Some 8,000 helium balloons have been released into the night sky over Germany’s capital at the culmination of events to mark the 25th anniversary of the fall of the Berlin Wall.
Earlier, Chancellor Angela Merkel said the fall of the wall had shown the world that dreams could come true.
Tens of thousands of people attended events, including a “citizen’s party” at the Brandenburg Gate.
The Berlin Wall was built in 1961 to stop people fleeing the communist East.
Its fall in 1989 became a powerful symbol of the end of the Cold War.
The white balloons – perched on 3.6m poles to match the height of the wall and stretching for 15km (nine miles) – were released one by one to symbolise its disappearance.
At the scene: Damian McGuinness, BBC News
For a weekend the balloons had become a part of the city, with Berliners strolling, jogging or cycling along the route.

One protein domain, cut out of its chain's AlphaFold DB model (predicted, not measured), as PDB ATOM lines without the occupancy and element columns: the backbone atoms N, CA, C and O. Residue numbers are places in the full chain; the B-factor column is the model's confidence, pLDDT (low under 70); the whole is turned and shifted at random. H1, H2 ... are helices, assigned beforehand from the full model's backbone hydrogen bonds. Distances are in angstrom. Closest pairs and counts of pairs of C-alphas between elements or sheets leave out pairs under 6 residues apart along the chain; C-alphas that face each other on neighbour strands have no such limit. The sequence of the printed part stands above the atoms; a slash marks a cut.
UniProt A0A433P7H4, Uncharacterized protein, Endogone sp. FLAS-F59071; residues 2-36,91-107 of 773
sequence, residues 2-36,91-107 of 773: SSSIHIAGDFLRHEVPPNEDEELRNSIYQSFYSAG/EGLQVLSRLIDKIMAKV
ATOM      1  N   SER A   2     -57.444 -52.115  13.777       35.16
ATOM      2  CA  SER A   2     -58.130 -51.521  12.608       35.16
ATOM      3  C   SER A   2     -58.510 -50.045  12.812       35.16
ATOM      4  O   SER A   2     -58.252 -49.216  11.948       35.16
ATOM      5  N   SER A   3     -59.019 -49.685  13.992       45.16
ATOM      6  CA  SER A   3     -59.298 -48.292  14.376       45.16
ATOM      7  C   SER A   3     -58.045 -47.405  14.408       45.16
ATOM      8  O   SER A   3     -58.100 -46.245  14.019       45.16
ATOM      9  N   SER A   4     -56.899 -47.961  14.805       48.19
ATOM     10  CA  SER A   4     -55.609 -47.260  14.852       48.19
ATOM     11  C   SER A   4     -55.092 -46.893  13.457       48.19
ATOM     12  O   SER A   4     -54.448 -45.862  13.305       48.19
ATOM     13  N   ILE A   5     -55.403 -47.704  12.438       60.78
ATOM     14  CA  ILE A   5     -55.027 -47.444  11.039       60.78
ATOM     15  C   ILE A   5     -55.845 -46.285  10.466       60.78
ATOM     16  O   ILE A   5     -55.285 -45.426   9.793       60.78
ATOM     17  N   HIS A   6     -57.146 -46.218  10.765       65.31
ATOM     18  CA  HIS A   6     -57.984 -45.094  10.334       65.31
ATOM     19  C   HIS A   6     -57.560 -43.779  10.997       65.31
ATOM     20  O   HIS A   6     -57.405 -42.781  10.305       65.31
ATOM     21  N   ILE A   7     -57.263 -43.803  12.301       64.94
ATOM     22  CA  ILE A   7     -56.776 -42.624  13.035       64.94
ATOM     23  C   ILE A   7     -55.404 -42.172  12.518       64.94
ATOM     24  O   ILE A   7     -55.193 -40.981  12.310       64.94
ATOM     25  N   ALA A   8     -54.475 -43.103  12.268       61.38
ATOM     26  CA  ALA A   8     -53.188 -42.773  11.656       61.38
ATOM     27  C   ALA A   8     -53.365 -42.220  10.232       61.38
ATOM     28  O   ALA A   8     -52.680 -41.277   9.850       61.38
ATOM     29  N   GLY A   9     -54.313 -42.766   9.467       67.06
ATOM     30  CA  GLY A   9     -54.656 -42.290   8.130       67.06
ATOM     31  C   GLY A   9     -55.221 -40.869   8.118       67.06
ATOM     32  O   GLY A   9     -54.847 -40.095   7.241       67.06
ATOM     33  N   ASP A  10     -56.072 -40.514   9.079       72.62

Today not much of the Wall remains, and often you don’t even notice when crossing between East and West. That’s because, after 1989, Berliners wanted to destroy the much-hated barrier and rebuild their city.
But suddenly seeing the circuitous and often illogical line which tore through the city’s heart was a reminder of the insanity of using concrete to split a city in two, dividing neighbourhoods, friends and families.
Now the balloons have floated off into the sky, each one accompanied by cheers from the crowd – a shining and delicate symbol of peace and light, in stark contrast to the brutality of the heavy slabs of grey concrete. And a powerful reminder of how 25 years ago, under pressure from ordinary Berliners, this deadly barrier suddenly lost its threat.